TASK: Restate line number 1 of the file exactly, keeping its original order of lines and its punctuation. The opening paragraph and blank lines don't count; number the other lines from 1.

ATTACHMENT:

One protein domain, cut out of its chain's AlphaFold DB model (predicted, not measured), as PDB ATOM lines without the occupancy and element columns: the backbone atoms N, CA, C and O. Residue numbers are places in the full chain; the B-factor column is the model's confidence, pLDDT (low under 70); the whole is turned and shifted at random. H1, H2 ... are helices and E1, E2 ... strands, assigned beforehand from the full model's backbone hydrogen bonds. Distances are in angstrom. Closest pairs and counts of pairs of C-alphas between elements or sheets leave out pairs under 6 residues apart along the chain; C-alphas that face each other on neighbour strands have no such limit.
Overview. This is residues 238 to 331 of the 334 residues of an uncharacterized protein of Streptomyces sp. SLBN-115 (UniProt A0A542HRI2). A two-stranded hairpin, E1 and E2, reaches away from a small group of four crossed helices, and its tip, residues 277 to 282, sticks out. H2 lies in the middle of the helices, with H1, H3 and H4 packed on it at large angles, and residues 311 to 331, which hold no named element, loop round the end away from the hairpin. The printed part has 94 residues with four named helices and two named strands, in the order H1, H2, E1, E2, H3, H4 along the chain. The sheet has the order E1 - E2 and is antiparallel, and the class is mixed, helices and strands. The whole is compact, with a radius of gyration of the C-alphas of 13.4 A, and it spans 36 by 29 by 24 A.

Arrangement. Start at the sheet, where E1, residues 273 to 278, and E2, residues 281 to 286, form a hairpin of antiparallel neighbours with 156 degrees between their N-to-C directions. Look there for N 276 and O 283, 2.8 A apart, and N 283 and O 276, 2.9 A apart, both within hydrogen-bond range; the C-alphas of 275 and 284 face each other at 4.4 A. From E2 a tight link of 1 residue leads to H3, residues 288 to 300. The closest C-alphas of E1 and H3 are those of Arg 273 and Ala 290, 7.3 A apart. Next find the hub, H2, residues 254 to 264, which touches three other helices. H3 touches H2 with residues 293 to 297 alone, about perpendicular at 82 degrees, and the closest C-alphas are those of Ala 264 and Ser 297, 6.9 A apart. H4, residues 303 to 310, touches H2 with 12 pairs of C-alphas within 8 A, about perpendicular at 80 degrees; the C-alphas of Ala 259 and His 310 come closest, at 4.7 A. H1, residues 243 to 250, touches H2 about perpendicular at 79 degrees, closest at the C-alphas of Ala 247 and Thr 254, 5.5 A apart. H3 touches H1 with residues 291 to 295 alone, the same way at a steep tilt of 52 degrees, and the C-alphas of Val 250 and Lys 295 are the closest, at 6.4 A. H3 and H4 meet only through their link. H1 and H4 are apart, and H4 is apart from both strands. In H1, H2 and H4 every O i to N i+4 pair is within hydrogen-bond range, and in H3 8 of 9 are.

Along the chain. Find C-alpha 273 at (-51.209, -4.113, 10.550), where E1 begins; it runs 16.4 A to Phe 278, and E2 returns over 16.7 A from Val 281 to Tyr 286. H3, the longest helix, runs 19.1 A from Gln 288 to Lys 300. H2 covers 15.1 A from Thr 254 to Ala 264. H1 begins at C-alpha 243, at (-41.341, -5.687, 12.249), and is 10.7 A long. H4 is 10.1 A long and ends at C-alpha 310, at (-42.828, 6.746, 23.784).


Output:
Overview. This is residues 238 to 331 of the 334 residues of an uncharacterized protein of Streptomyces sp. SLBN-115 (UniProt A0A542HRI2). A two-stranded hairpin, E1 and E2, reaches away from a small group of four crossed helices, and its tip, residues 277 to 282, sticks out. H2 lies in the middle of the helices, with H1, H3 and H4 packed on it at large angles, and residues 311 to 331, which hold no named element, loop round the end away from the hairpin. The printed part has 94 residues with four named helices and two named strands, in the order H1, H2, E1, E2, H3, H4 along the chain. The sheet has the order E1 - E2 and is antiparallel, and the class is mixed, helices and strands. The whole is compact, with a radius of gyration of the C-alphas of 13.4 A, and it spans 36 by 29 by 24 A.